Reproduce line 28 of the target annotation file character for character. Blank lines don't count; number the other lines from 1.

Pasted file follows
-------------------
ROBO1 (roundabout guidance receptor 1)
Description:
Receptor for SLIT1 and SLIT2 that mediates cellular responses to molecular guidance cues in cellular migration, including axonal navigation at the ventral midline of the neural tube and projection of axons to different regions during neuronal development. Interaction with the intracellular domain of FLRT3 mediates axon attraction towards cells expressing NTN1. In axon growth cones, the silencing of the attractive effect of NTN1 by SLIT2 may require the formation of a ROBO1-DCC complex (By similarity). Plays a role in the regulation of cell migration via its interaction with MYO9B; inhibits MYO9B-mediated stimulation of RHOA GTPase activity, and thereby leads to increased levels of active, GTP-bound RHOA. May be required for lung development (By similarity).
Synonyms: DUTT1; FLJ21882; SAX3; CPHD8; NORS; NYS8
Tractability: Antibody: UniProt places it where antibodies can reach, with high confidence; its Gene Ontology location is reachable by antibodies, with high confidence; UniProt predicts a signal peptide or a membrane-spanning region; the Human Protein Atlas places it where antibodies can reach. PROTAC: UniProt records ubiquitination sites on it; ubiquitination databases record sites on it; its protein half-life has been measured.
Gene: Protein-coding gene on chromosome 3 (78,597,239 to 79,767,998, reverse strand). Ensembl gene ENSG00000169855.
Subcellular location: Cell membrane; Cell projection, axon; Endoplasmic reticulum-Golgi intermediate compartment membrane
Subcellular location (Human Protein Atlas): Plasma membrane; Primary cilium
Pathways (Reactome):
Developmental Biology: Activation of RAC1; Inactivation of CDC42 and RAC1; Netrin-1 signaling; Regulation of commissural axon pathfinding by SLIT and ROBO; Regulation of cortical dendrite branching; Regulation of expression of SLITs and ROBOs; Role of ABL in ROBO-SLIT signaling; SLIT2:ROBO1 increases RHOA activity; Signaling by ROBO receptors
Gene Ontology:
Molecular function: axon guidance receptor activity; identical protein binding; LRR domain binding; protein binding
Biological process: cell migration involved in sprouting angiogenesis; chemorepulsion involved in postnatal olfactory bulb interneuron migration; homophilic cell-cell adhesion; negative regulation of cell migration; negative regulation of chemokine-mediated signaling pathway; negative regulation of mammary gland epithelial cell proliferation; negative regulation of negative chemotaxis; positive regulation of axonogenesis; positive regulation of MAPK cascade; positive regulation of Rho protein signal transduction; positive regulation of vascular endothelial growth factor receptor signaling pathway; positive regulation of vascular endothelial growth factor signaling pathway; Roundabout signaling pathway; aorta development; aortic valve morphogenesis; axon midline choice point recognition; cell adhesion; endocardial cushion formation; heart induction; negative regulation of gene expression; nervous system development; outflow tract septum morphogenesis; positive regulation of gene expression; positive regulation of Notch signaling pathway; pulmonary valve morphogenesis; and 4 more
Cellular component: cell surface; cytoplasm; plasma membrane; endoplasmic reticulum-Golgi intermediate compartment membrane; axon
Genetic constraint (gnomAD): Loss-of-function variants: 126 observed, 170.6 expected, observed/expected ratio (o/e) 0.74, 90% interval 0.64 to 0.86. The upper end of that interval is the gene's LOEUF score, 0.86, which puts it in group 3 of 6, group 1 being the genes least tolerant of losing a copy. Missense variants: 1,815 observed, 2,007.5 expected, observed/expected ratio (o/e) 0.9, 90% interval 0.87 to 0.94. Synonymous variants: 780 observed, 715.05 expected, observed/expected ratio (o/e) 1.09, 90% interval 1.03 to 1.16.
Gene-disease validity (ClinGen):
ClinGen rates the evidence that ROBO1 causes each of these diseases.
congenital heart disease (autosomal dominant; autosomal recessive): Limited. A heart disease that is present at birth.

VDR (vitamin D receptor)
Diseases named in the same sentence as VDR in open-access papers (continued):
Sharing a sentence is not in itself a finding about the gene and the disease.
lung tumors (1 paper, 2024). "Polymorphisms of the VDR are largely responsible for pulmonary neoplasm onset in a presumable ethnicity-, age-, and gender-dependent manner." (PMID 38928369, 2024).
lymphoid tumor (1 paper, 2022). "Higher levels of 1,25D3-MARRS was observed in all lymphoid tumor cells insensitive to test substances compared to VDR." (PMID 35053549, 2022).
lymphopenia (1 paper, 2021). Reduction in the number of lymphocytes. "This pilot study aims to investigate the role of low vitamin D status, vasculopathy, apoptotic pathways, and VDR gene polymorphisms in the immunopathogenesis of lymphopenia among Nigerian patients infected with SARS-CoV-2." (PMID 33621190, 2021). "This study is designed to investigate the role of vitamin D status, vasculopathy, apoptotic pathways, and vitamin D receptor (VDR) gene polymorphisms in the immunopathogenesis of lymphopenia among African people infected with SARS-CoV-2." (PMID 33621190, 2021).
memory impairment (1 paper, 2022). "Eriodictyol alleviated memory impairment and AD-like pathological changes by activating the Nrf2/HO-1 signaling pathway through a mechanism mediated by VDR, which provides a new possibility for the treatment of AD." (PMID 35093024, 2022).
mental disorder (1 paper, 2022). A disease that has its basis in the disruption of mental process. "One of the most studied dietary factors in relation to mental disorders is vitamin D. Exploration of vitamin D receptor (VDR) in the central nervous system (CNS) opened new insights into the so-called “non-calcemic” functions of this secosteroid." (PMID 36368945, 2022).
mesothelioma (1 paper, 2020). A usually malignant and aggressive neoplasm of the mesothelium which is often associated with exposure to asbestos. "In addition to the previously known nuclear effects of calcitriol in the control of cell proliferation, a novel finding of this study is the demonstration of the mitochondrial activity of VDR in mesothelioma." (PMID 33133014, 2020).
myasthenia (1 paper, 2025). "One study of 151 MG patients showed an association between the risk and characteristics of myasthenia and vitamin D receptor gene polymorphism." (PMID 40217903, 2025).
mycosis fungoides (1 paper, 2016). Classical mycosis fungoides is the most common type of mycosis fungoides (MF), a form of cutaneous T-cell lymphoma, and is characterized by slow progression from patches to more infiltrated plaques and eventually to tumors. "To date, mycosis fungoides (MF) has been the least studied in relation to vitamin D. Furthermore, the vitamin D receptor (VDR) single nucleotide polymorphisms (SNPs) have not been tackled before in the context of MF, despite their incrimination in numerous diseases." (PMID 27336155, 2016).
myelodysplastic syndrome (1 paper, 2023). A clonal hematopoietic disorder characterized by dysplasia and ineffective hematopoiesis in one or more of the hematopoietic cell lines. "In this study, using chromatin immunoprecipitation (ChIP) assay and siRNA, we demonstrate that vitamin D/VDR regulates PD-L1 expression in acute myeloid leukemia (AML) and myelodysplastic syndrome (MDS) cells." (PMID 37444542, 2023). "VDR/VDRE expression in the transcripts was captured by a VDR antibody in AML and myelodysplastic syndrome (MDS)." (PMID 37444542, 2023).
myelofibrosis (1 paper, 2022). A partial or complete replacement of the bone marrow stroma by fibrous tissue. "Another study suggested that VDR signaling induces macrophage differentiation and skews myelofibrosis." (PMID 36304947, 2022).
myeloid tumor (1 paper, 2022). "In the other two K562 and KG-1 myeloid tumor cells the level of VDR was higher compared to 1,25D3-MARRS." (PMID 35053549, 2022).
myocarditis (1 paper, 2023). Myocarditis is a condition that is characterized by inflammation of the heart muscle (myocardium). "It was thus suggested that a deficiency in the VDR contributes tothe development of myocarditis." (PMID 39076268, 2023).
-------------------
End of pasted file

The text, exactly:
myasthenia (1 paper, 2025). "One study of 151 MG patients showed an association between the risk and characteristics of myasthenia and vitamin D receptor gene polymorphism." (PMID 40217903, 2025).